In 2011, Gourmet released their list of the 50 Women Game Changers in Food. I stumbled on this entirely by accident. One week a couple of months ago, I was meal planning, and didn’t have access to my Ina Garten cookbooks. So, I googled the recipe I was looking for and found it on a blog that was making its way through the list (she’s number 39… I’m a little disgruntled that Rachael Ray is higher up than she is). I was inspired to do the same. I need to challenge myself more in the kitchen, and I thought this would be an excellent way to do so. As I’ve been planning for this, I’ve been flipping through cookbooks, checking out websites and buying new equipment, and I’m excited. I’m also really looking forward to learning more about these game changing women, and introducing myself to recipes I’ve never cooked before.
(And since this entire year-long project will be all recipes I’ve never made before, I can’t promise that everything will turn out the way I want it to. But whether a dish is a winner or an epic fail, I’m going to be completely honest about it.)
Week 15 brings us to Julee Rosso & Sheila Lukins.
Sheila Lukins (November 18, 1942 – August 30, 2009) was born in Connecticut and attended NYU, obtaining a degree in art education. After graduation, she moved to Europe to work in graohic design, and ended up studying at Le Cordon Bleu in London, and then working with Michelin star chefs in France. In 1977, she returned to New York, and opened the Silver Palate with business partner Julee Rosso. Besides running the successful gourmet food store, they also published several cookbooks together, including: The Silver Palate Cookbook, which broke sales records in it’s first year. In 1986, she replaced Julia Child as the food editor for Parade Magazine, and in 1988, she & Julee went their seperate ways, and the Silver Palate was sold. She continued to publish cookbooks on her own, despite suffering a severe cerebral hemorrage in 1991. In 2007, Sheila & Julee reunited to publish a 25th anniversary copy of the Silver Palate Cookbook. In 2009, Sheila was diagnosed with brain cancer. She passed away three months later.
Julee Rosso was born in Michigan in . She graduated from Michigan State with a Bachelors in French, History & Education. She moved to New York two days after graduation, and after turning down a job with the CIA, she began a career in marketing. It was thanks to her work in advertising that she met Sheila, a struggling caterer. She hired her to cater a press breakfast, and the two instantly became friends. In 1976, Julee brought up the idea of opening a store. Sheila was reluctant at first, but Julee managed to talk her into it. After their partnership ended in 1988, Julee remarried and moved back to Michigan. She also continued to write cookbooks, but they were met with mixed reviews, and accusations of plagarism. Julee currently owns the Wickwood Inn, a boutique hotel in Saugatuck, Michigan.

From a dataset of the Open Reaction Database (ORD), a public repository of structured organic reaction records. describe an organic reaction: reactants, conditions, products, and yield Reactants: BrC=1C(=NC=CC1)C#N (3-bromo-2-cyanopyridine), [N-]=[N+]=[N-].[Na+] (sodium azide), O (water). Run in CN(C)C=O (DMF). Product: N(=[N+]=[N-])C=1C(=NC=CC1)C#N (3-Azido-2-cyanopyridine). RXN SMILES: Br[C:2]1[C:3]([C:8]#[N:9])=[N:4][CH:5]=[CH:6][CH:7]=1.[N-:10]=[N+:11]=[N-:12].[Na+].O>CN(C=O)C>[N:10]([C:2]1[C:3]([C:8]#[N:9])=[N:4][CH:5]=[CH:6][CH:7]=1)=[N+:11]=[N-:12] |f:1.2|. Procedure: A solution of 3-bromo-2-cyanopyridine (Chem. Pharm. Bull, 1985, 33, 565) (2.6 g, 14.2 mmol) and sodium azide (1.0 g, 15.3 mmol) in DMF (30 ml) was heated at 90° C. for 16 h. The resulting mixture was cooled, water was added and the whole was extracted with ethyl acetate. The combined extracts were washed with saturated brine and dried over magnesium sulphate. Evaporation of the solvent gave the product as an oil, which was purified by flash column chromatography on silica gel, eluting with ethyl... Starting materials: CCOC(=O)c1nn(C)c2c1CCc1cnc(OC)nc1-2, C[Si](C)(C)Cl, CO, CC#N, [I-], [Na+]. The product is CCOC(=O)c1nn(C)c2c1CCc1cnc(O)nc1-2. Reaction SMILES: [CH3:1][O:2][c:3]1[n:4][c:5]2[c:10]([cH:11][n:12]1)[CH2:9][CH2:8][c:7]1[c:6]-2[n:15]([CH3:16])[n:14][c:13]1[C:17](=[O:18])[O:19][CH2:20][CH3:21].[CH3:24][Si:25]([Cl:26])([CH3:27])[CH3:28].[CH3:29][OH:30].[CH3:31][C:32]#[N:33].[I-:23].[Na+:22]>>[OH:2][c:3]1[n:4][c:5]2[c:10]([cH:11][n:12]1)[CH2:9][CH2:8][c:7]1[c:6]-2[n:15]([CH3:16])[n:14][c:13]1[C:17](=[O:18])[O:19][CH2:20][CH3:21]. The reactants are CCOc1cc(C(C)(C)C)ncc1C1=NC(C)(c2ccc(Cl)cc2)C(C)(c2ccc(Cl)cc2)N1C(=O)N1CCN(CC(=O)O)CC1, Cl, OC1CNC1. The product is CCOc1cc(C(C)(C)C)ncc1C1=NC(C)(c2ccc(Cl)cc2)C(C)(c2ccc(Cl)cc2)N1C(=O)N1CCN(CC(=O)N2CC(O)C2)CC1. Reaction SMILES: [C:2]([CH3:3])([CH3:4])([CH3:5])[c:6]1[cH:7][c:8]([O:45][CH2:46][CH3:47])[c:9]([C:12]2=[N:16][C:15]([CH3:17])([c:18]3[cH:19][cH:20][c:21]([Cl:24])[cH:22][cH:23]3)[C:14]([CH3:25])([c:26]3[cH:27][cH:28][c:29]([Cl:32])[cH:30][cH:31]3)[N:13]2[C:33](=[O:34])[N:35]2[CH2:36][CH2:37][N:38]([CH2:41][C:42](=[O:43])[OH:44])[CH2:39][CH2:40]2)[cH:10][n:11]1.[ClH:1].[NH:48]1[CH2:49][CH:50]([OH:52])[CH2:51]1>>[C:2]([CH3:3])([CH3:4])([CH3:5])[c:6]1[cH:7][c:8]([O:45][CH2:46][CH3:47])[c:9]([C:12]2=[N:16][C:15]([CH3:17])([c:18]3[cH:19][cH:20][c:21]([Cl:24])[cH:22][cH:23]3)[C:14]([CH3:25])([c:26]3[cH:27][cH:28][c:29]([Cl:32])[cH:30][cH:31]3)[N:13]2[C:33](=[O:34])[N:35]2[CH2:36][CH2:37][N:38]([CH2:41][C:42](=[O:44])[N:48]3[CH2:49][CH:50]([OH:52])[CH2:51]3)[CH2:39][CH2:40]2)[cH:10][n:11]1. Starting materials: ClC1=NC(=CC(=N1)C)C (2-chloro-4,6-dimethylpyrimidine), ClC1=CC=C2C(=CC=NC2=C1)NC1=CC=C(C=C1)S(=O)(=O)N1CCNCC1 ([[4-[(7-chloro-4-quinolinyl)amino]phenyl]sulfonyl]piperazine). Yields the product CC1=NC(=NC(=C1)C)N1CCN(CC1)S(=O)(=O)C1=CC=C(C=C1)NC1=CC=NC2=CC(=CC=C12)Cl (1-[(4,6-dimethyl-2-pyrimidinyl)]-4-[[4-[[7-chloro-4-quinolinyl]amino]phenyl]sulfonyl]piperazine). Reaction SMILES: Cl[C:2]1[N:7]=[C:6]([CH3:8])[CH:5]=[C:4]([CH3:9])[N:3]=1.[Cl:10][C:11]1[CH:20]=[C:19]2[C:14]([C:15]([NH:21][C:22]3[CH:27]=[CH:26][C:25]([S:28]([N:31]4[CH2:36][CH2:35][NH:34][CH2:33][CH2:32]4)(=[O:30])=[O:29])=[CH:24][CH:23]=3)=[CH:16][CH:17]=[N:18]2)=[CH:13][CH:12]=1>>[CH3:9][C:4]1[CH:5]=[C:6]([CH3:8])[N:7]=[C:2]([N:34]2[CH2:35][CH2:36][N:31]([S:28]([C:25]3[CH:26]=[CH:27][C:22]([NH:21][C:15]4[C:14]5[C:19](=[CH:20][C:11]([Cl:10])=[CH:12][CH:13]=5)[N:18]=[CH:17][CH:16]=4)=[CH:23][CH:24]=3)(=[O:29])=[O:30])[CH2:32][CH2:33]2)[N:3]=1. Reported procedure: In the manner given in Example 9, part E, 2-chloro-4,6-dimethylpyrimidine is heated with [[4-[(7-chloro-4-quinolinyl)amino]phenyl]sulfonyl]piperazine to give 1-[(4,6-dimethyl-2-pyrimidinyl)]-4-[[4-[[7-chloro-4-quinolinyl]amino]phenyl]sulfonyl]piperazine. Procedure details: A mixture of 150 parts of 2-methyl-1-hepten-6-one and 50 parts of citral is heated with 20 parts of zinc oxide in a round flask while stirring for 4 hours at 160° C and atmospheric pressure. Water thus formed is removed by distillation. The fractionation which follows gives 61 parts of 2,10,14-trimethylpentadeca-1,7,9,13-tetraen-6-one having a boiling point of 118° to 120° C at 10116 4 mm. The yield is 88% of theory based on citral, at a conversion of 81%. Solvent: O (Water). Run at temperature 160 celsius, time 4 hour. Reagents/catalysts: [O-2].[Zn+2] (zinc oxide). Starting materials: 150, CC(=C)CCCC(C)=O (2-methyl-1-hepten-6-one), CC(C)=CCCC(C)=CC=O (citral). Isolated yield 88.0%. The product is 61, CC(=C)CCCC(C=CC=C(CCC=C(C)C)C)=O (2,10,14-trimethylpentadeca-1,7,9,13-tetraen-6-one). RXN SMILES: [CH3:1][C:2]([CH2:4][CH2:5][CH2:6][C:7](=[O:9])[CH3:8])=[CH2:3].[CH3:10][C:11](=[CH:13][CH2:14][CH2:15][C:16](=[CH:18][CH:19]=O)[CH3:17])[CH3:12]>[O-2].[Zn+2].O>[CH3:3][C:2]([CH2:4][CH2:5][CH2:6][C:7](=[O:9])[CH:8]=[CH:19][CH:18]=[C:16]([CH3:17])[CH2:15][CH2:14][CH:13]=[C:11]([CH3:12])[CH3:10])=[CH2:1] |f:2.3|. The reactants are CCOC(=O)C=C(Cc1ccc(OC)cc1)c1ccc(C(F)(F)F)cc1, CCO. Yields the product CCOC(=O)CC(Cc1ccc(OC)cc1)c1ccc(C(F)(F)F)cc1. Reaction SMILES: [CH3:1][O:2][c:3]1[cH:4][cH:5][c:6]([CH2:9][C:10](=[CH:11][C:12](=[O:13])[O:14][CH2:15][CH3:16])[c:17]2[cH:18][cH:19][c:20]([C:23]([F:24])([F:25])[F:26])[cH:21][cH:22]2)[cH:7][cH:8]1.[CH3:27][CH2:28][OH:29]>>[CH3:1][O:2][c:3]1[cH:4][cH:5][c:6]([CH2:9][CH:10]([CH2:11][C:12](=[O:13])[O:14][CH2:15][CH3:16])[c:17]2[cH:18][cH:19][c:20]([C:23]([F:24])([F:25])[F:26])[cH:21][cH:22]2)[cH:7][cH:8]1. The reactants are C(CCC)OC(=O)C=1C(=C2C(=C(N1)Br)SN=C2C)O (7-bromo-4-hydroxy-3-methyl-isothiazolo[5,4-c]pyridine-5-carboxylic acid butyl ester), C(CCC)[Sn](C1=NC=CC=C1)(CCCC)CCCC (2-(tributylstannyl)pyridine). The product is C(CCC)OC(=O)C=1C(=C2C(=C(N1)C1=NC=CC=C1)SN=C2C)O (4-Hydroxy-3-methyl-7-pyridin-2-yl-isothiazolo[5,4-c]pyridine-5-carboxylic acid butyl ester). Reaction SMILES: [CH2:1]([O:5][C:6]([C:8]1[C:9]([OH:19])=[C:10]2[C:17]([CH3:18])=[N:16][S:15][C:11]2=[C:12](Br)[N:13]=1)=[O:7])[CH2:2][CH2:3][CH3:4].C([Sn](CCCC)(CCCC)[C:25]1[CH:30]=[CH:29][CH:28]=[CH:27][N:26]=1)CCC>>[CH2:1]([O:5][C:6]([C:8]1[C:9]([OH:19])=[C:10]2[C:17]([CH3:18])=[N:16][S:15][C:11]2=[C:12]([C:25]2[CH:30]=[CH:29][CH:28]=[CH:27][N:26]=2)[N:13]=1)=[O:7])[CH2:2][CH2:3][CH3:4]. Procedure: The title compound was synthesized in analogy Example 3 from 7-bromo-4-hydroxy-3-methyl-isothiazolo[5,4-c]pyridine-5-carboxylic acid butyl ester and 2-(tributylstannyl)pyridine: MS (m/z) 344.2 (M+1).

The Silver Palate changed the way New Yorkers (and Americans) ate. Their store provided “high end takeout”. The shop provided delicious, high quality food to people who desired it, but had little time to produce it, and it also influenced the types of foods people were serving. At a time when people entertained serving French classics like duck à l’orange, Sheila & Julee introduced them to foods with big flavors, created with accessible ingredients & modest techniques.
(Recipe adapted from The Silver Palate Cookbook, p. 60)
- 4 T. of butter
- 1 medium sized yellow onion, chopped
- 1 cup of peeled, chopped carrots (about 4 carrots)
- 1/4 cup of chopped parsley
- 5 cups of chicken stock
- 1.5 lbs. of potatoes, peeled & chopped (2 large potatoes)
- 1-2 cups of shredded cheddar
- salt & pepper to taste
- Melt the butter in a large dutch over medium-low heat. Add carrots & onions, and cook for about 15-20 minutes, or until vegetables are tender.
- Add stock & potatoes and bring to a boil. Reduce heat to low, cover, and simmer until potatoes are very tender, about 20-25 minutes.
- Puree the soup. You can either put half of the soup in a food processor, puree it, and add it back to the pot. Or, you can use an immersion blender and puree some of the soup in the pot.
- Fold in the cheese, stirring till melted, and parsley, and salt & pepper to taste.